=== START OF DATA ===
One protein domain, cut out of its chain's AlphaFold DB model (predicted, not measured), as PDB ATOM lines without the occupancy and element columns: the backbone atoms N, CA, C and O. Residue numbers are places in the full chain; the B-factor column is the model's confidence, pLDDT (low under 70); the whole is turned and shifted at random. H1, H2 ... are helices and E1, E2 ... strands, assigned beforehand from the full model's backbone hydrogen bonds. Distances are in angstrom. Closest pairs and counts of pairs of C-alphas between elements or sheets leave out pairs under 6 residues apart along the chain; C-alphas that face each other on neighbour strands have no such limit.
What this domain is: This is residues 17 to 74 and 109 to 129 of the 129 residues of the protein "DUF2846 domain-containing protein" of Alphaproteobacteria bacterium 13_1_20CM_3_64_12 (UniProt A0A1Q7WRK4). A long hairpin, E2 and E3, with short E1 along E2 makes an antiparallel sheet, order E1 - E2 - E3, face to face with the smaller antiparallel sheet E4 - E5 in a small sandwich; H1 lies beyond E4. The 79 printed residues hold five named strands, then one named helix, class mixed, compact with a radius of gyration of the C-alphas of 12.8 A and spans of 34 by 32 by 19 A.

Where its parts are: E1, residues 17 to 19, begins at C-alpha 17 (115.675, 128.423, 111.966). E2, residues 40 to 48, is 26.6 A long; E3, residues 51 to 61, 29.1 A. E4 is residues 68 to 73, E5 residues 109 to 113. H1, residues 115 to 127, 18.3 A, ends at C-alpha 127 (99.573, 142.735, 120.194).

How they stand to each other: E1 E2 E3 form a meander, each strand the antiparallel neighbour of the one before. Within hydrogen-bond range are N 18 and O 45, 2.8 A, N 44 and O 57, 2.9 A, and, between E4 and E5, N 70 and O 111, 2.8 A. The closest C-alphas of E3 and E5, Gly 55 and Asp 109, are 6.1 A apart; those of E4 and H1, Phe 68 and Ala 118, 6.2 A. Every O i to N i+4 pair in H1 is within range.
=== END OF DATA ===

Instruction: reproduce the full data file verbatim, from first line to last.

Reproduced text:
One protein domain, cut out of its chain's AlphaFold DB model (predicted, not measured), as PDB ATOM lines without the occupancy and element columns: the backbone atoms N, CA, C and O. Residue numbers are places in the full chain; the B-factor column is the model's confidence, pLDDT (low under 70); the whole is turned and shifted at random. H1, H2 ... are helices and E1, E2 ... strands, assigned beforehand from the full model's backbone hydrogen bonds. Distances are in angstrom. Closest pairs and counts of pairs of C-alphas between elements or sheets leave out pairs under 6 residues apart along the chain; C-alphas that face each other on neighbour strands have no such limit.
What this domain is: This is residues 17 to 74 and 109 to 129 of the 129 residues of the protein "DUF2846 domain-containing protein" of Alphaproteobacteria bacterium 13_1_20CM_3_64_12 (UniProt A0A1Q7WRK4). A long hairpin, E2 and E3, with short E1 along E2 makes an antiparallel sheet, order E1 - E2 - E3, face to face with the smaller antiparallel sheet E4 - E5 in a small sandwich; H1 lies beyond E4. The 79 printed residues hold five named strands, then one named helix, class mixed, compact with a radius of gyration of the C-alphas of 12.8 A and spans of 34 by 32 by 19 A.

Where its parts are: E1, residues 17 to 19, begins at C-alpha 17 (115.675, 128.423, 111.966). E2, residues 40 to 48, is 26.6 A long; E3, residues 51 to 61, 29.1 A. E4 is residues 68 to 73, E5 residues 109 to 113. H1, residues 115 to 127, 18.3 A, ends at C-alpha 127 (99.573, 142.735, 120.194).

How they stand to each other: E1 E2 E3 form a meander, each strand the antiparallel neighbour of the one before. Within hydrogen-bond range are N 18 and O 45, 2.8 A, N 44 and O 57, 2.9 A, and, between E4 and E5, N 70 and O 111, 2.8 A. The closest C-alphas of E3 and E5, Gly 55 and Asp 109, are 6.1 A apart; those of E4 and H1, Phe 68 and Ala 118, 6.2 A. Every O i to N i+4 pair in H1 is within range.